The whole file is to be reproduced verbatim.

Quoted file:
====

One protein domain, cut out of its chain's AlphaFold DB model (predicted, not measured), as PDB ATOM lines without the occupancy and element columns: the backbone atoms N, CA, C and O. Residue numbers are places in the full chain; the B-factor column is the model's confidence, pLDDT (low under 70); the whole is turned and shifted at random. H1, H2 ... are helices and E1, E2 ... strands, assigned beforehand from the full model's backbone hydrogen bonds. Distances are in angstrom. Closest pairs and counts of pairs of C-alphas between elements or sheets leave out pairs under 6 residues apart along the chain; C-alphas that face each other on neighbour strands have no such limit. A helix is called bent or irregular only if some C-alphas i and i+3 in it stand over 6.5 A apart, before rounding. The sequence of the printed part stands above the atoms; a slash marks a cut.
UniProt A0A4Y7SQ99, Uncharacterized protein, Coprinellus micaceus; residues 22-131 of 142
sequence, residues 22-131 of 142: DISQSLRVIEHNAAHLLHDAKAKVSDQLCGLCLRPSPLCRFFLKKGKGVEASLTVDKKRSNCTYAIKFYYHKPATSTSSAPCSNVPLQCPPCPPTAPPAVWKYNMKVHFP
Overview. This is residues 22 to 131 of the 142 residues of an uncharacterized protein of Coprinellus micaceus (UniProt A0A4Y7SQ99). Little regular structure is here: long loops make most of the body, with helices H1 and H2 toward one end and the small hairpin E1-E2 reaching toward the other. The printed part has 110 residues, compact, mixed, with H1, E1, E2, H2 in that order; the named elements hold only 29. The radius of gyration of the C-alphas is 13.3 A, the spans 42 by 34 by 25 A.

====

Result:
One protein domain, cut out of its chain's AlphaFold DB model (predicted, not measured), as PDB ATOM lines without the occupancy and element columns: the backbone atoms N, CA, C and O. Residue numbers are places in the full chain; the B-factor column is the model's confidence, pLDDT (low under 70); the whole is turned and shifted at random. H1, H2 ... are helices and E1, E2 ... strands, assigned beforehand from the full model's backbone hydrogen bonds. Distances are in angstrom. Closest pairs and counts of pairs of C-alphas between elements or sheets leave out pairs under 6 residues apart along the chain; C-alphas that face each other on neighbour strands have no such limit. A helix is called bent or irregular only if some C-alphas i and i+3 in it stand over 6.5 A apart, before rounding. The sequence of the printed part stands above the atoms; a slash marks a cut.
UniProt A0A4Y7SQ99, Uncharacterized protein, Coprinellus micaceus; residues 22-131 of 142
sequence, residues 22-131 of 142: DISQSLRVIEHNAAHLLHDAKAKVSDQLCGLCLRPSPLCRFFLKKGKGVEASLTVDKKRSNCTYAIKFYYHKPATSTSSAPCSNVPLQCPPCPPTAPPAVWKYNMKVHFP
Overview. This is residues 22 to 131 of the 142 residues of an uncharacterized protein of Coprinellus micaceus (UniProt A0A4Y7SQ99). Little regular structure is here: long loops make most of the body, with helices H1 and H2 toward one end and the small hairpin E1-E2 reaching toward the other. The printed part has 110 residues, compact, mixed, with H1, E1, E2, H2 in that order; the named elements hold only 29. The radius of gyration of the C-alphas is 13.3 A, the spans 42 by 34 by 25 A.